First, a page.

Dana White can utter just two tiny words to sell Saturday night’s UFC 154 Pay Per View to the masses: “He’s Back.” Saturday night in Montreal, Welterweight Champion Georges St. Pierre returns to the cage for the first time since April 2011. Since wrecking his ACL prior to UFC 137, GSP has watched from the sidelines as the 170 pounders became one of the deepest and most talent rich divisions in the UFC. Of all the talented contenders that came to prominence in GSP’s absence, Carlos Condit rose above the likes of Shields, Ellenberger, Fitch, and Hendricks to become the Interim Welterweight Champion.
After Condit “defeated” Nick Diaz at UFC 143 and earned the interim strap, he elected to not defend his belt against a new challenger, but instead wait until GSP was healthy to unify their respective titles. Combine the decision to wait for GSP and the Greg Jackson fueled game plan Carlos used against Diaz, “The Natural Born Killer” hasn’t exactly become a fan favorite over the last eight months or so. The guy has the personality of freshly hung drywall, so don’t expect to be hearing too many cheers for Carlos when fight night rolls around. Also remember to note that GSP approaches Bieber levels of popularity in Canada, especially in his native Montreal. The guy has been elected as Canada’s top athlete at least three times by Rogers Sportsnet (A.K.A. Canuck ESPN). The crazy Canadian’s have been awaiting the return of GSP as eagerly as a starving pitbull awaits a juicy T-Bone. With St. Pierre back in the sport, the UFC gets back its largest PPV draw and the organization is hoping that UFC 154 can do big numbers in a year that was ravaged by injury. The fights on the undercard show serious promise, but the true draw here is a motivated and focused Georges St. Pierre looking to reclaim his seat atop the Welterweight throne.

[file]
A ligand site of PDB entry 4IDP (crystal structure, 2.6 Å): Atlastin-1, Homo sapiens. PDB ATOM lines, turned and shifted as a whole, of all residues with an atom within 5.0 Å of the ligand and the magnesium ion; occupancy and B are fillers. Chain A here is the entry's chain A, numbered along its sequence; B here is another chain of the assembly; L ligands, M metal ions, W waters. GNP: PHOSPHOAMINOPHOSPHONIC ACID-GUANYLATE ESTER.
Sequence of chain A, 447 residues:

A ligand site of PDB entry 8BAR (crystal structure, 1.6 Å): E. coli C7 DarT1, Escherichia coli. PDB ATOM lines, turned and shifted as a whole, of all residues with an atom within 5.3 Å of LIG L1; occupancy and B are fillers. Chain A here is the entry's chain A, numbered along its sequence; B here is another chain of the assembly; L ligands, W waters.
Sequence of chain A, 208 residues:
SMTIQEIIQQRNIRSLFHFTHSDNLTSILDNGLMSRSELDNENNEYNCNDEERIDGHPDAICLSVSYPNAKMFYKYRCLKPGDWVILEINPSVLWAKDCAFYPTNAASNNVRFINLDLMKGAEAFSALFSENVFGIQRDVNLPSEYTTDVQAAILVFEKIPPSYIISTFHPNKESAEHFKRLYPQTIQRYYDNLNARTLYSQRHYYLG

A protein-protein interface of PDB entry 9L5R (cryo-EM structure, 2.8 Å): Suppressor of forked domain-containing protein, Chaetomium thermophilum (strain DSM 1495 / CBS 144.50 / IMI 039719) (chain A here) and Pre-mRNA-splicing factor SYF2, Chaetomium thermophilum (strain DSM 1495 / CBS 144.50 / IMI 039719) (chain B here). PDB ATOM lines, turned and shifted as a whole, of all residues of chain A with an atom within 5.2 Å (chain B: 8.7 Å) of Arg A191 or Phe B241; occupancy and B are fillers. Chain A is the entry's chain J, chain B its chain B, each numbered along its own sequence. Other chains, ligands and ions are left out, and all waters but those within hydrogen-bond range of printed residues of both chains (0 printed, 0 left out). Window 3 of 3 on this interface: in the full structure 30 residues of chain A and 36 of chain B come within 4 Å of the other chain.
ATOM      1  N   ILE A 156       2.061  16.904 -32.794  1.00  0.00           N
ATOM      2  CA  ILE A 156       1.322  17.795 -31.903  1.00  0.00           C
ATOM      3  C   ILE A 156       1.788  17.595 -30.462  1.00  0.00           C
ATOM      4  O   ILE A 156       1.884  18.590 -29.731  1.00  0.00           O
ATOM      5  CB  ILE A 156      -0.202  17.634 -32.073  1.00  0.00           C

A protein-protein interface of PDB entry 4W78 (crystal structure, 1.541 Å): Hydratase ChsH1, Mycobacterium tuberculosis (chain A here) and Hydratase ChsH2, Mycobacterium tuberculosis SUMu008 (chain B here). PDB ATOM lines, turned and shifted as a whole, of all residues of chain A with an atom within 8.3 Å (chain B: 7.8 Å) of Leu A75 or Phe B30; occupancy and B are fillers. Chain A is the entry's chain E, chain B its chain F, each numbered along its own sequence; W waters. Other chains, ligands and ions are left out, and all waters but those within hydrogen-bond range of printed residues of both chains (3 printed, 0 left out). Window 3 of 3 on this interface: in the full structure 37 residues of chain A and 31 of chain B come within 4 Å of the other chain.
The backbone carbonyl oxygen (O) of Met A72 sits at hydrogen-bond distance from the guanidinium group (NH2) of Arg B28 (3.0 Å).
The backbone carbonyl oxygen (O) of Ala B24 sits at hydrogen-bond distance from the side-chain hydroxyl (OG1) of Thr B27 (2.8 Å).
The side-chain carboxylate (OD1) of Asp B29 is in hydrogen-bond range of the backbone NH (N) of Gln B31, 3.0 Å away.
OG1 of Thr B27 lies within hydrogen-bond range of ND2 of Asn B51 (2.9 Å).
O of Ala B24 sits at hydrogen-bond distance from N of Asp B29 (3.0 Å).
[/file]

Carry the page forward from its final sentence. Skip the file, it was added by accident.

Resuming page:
My picks for the prelims are in bold…
PRELIMINARY CARD (Facebook, 6 p.m. ET)
- Antonio Carvalho vs. Rodrigo Damm
- John Maguire vs. Matt Riddle
- Azamat Gashimov vs. Ivan Menjivar
- Darren Elkins vs. Steven Siler
PRELIMINARY CARD (FX, 8 p.m. ET)
- Patrick Cote vs. Alessio Sakara
- Cyrille Diabate vs. Chad Griggs
- John Makdessi vs. Sam Stout
- Mark Bocek vs. Rafael dos Anjos
Main Card on Pay-Per-View 10 PM Eastern
Mark Hominick (20-11) v. Pablo Garza (11-3)
Throwing Mark Hominick in the cage is one heck of a way to start a show in Canada. He became a favorite son of the nation when he scrapped to the final bell with the lethal Brazilian Champ Jose Aldo at UFC 129 in Toronto. I really thought Hominick was going to remain a top contender for years to come after that battle, but he has fallen on some hard times in the cage. A flash KO loss to the Korean Zombie and an odd decision loss to Eddie Yagin have derailed Mark’s rematch aspirations. Even though Garza has some slick submission skills, Hominick will get back to his winning ways in front of the home crowd. Hominick by unanimous decision.